It has long been recognized that both partners in a couple are affected by substance use, substance abuse, and Co-Occurring disorders, even if only one person in the couple is afflicted. Research shows that couples counseling can help with substance use, substance abuse, and Co-Occurring disorders as well as the relationship problems that go along with it. Sometimes, one or both partners are confused or offended by the suggestion that they should have counseling for relationship problems, as they feel that they have weathered the storm, and that the disorder should be the focus of therapeutic attention. This, however, is not the case as many times issues in the relationship may be directly tied to the disorder. Couples Counseling will ensure that issues with the relationship are solved as part of the therapeutic process.
The effects of substance use disorder and Co-Occurring disorders aren’t limited to the afflicted person, and the causes of the disorder can be varied and complex. Many times, family issues can contribute to and perpetuate the disorder. In fact, substance use disorder and Co-Occurring disorders are sometimes referred to as a “family disease.” Successful treatment, therefore, often incorporates the family of the person struggling with the disorder.
Family therapy refers to a group of treatment styles that target the group rather than the individual within the group. All of the styles are based on the notion that families share a connection, and by modifying one component of the system, you can affect the other components. This means the health of a family can play a major role in the success of recovery.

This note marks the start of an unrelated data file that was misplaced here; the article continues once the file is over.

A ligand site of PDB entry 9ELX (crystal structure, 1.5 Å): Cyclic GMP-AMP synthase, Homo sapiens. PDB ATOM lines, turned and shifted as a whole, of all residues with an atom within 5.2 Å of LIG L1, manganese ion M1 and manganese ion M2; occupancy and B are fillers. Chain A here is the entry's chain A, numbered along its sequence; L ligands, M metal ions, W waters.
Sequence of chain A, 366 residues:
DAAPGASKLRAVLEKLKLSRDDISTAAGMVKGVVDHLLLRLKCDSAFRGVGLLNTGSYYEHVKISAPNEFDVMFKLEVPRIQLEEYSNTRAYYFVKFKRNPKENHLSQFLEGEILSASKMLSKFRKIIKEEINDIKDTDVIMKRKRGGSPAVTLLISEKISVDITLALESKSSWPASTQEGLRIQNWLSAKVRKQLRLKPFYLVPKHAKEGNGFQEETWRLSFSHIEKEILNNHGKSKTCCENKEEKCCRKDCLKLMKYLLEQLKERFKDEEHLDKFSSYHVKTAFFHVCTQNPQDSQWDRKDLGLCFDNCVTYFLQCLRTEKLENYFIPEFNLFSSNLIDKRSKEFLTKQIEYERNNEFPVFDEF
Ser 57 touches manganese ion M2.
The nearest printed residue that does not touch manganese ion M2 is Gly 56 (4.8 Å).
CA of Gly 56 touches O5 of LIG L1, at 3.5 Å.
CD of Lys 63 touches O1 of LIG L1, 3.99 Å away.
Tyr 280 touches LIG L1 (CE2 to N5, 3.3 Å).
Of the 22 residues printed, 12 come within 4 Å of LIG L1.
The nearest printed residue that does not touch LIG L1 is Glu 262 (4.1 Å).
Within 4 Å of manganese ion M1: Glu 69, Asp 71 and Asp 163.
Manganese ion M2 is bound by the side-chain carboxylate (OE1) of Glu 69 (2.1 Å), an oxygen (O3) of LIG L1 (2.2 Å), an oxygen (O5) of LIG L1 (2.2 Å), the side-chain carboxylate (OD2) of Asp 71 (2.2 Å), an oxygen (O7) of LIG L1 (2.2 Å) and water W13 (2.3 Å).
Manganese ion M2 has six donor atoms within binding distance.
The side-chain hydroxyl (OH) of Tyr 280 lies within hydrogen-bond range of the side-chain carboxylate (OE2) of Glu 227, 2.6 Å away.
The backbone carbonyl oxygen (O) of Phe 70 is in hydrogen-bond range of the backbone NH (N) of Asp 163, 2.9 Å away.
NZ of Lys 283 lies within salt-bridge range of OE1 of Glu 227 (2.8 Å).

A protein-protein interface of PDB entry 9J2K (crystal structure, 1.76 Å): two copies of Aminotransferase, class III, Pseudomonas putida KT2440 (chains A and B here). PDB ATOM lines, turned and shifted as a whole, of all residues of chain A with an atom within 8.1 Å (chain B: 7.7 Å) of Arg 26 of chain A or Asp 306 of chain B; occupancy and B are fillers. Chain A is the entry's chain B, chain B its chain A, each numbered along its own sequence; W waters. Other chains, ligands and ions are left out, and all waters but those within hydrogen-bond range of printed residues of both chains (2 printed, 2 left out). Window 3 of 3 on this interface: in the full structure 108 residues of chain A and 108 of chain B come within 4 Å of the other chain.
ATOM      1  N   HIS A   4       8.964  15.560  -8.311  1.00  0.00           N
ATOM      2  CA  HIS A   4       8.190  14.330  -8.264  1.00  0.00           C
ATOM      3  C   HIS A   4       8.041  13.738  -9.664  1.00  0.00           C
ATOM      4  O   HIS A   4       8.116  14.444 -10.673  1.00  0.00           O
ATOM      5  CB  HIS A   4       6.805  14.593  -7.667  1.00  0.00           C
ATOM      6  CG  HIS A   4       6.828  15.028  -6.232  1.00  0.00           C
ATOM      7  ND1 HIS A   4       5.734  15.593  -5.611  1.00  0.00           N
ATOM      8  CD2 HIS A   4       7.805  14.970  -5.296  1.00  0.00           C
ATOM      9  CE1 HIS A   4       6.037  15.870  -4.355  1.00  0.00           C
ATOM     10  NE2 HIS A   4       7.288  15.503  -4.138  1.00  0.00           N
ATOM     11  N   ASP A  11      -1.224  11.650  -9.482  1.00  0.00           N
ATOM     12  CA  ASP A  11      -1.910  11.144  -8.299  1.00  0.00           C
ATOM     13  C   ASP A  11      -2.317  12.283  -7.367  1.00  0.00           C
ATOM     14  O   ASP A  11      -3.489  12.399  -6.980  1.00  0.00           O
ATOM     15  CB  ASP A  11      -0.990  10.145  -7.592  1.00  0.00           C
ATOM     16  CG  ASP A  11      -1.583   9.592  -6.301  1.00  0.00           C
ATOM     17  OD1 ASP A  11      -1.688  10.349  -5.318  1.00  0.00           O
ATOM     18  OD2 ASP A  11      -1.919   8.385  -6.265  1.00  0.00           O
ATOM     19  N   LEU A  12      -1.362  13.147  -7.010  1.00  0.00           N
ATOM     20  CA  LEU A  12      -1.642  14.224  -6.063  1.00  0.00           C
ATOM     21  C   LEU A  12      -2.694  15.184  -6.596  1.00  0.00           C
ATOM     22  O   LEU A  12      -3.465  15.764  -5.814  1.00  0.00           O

It’s important to understand that therapy can provide support for family members but also boost their loved one’s health and chances of recovery as well. Since there is no set definition for “family,” family therapy might be appropriate even if you are not technically family. Significant others, friends, and coworkers may choose to attend this form of treatment.
What is a Co-Occurring disorder?
If you have a substance abuse disorder (drugs and/or alcohol) and a mental illness (depression, anxiety, PTSD, OCD, etc.), then you are diagnosed with what is called a Co-Occurring disorder. This is a blanket term for the combination of any mental health disorder and any substance use disorder. Common Co-Occurring diagnoses include: alcoholism and depression; anorexia and cocaine dependence; post-traumatic stress disorder and heroin addiction; and prescription drug dependence and anxiety.
Though the symptoms of one disorder may predate the other, both disorders tend to make the each other worse, making it impossible to determine the symptoms caused by one disorder from the other. For example, those who attempt to escape symptoms of depression associated with a mood or personality disorder by taking prescription painkillers or shooting heroin will quickly find that though this may be effective the first few times, in addition to the symptoms of depression, they will soon be struggling with substance use disorder.
Genesis House treats Co-Occurring disorders by treating both the substance use disorder and the mental health disorder at the same time.
Intensive Outpatient Program
As a result of an assessment, clients may need a higher level of care then outpatient counseling but not need, or be unable to go into, an inpatient program. Intensive outpatient typically consists of one individual counseling session and three group sessions; this may vary depending on individual needs.